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    ABSTRACT: Abstract Purpose . To determine whether university women who demonstrated internal motivation related to eating behavior may also be internally motivated to participate in regular physical activity (PA) and have a lower body mass index (BMI) when controlling for age. Traditional approaches for health promotion related to healthy weight include restrictive eating and exercise prescription. Examining motivation for eating and PA may prove an effective alternative for achieving or maintaining healthy weight for university women. Design . Design was a cross-sectional study. Setting . Study setting was a large, public university in the western United States. Subjects . Study subjects were 200 undergraduate women with a mean age of 19 years, mostly white (90%) and of healthy weight (69%, with a BMI range of 18.5-24.9). Measures . Study measures were the Intuitive Eating Scale and the Behavioral Regulation in Exercise Questionnaire. Analysis . Correlations and regression models were used. Intuitive eating was examined in the sample as a whole and among subgroups of respondents grouped based on tertile rankings of intuitive eating scores. Results . There was evidence that women who demonstrated internal motivation related to eating were also internally motivated to participate in regular PA. Women who reported being internally motivated to eat were significantly more likely to engage in PA for pleasure and to view PA as part of their self-concept. Women who reported high levels of intuitive eating had significantly lower BMI scores than those reporting medium or low levels when controlling for age. Conclusion . For women to achieve or maintain a healthy weight, it may be best for health professionals to examine motivation for eating and PA rather than the encouragement of restrictive eating and exercise prescriptions.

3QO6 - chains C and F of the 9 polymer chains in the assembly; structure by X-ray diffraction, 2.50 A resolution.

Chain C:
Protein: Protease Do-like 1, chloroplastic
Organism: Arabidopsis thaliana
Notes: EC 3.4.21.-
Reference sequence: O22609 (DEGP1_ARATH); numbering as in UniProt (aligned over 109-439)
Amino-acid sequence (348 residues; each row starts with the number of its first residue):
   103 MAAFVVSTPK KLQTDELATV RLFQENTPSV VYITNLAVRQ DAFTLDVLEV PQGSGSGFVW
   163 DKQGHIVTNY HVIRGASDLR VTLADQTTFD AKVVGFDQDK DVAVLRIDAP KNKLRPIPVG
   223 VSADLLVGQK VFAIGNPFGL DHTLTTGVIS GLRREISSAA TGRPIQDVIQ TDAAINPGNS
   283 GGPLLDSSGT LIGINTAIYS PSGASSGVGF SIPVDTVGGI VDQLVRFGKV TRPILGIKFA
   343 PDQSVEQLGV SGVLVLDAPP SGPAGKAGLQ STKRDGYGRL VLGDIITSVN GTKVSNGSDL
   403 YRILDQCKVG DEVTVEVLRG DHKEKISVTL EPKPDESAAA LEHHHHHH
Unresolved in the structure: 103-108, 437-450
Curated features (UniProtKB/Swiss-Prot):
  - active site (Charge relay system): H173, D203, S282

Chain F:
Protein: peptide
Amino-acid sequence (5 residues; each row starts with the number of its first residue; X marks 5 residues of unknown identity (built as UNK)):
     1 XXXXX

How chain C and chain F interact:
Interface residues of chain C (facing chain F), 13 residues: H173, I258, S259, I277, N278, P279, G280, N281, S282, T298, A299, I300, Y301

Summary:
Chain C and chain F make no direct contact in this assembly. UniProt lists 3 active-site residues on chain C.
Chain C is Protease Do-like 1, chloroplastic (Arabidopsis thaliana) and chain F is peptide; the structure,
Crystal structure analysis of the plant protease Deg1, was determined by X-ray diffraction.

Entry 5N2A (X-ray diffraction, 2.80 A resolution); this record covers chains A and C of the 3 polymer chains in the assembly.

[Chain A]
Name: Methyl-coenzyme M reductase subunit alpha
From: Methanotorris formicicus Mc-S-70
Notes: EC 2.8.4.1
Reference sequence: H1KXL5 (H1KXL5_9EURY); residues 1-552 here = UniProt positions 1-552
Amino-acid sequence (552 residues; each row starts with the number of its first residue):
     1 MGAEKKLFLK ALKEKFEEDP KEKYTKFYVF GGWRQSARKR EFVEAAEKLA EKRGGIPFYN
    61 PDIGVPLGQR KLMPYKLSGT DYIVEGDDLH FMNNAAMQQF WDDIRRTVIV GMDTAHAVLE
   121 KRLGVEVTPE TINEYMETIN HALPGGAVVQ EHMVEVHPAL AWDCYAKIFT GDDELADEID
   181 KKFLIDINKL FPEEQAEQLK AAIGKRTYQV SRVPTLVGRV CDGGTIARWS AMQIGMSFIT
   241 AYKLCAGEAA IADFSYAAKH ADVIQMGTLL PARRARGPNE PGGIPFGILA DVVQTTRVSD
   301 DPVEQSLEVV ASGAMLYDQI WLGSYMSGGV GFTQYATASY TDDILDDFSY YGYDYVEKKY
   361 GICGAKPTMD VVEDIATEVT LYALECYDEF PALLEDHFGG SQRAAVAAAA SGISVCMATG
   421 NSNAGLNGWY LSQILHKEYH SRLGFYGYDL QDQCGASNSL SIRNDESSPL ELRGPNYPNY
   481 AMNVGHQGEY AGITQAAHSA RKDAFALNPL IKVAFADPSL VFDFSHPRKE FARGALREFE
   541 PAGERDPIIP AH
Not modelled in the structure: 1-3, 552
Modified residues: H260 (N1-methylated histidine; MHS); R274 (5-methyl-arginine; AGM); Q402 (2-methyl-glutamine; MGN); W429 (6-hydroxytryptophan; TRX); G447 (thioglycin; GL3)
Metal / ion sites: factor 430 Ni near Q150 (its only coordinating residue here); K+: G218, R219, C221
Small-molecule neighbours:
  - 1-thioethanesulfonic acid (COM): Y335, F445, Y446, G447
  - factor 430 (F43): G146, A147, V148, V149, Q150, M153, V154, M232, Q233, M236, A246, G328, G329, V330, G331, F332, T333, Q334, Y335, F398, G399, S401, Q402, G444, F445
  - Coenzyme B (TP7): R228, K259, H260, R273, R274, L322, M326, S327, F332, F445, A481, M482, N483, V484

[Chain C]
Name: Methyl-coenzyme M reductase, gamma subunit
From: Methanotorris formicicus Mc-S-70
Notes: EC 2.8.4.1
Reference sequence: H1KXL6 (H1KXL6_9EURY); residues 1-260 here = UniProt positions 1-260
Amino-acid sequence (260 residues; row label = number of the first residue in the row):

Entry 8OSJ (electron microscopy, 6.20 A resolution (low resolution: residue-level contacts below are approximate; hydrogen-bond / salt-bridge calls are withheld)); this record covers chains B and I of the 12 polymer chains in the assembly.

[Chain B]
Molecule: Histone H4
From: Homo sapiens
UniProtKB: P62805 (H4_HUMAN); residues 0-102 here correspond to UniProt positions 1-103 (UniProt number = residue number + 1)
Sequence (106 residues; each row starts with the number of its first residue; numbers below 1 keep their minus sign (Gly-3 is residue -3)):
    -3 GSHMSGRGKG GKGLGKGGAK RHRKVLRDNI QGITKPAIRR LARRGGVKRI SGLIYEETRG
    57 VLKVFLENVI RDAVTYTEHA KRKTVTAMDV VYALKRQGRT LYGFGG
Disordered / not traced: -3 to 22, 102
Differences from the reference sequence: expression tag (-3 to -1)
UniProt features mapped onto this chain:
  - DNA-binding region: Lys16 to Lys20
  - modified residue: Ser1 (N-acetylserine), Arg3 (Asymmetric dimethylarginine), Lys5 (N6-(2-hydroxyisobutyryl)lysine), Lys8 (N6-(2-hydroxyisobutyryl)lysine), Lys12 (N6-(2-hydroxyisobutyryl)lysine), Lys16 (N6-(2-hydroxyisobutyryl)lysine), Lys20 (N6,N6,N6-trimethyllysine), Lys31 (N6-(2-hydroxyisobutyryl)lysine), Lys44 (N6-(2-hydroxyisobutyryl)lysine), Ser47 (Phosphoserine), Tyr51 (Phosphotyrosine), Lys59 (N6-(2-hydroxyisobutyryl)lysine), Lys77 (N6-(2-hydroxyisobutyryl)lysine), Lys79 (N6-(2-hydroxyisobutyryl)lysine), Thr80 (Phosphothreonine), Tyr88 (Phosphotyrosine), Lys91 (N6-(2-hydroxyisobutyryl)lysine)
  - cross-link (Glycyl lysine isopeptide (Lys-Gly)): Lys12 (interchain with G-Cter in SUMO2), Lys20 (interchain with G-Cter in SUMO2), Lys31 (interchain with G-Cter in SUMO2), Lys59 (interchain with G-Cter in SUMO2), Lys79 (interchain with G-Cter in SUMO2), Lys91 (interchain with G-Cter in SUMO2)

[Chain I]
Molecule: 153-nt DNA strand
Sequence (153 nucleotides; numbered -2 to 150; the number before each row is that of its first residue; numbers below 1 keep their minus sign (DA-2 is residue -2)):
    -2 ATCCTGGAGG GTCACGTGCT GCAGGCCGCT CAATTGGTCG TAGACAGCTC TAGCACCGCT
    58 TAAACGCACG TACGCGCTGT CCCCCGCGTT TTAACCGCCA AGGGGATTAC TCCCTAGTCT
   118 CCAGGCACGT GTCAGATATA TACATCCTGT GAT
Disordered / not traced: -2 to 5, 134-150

American journal of health promotion: AJHP 01/2015; 29(3):e91-e99.
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    ABSTRACT: Purpose . To investigate pathways in the association between fear of crime and obesity. Design . A cross-sectional survey was administered among residents aged 18 years and older across all Census tracts. Setting . Genesee County, Michigan. Subjects . A total of 3192 residents. Measures . Body mass index (BMI) was calculated by using the respondents' reported height and weight. Composite fear-of-crime and depressive symptoms scores were calculated by using several survey items. Analysis . Path analysis examined the effects of fear of crime on BMI. Results . Fear of crime was associated with higher BMI. Depressive symptoms mediated the relationship between fear of crime and BMI (p < .001). Moderate exercise mediated the association between depressive symptoms and BMI (p < .001). Conclusion . Fear of crime was associated with depressive symptoms, which in turn were associated with reduced exercise and subsequently higher BMI.
    American journal of health promotion: AJHP 01/2015;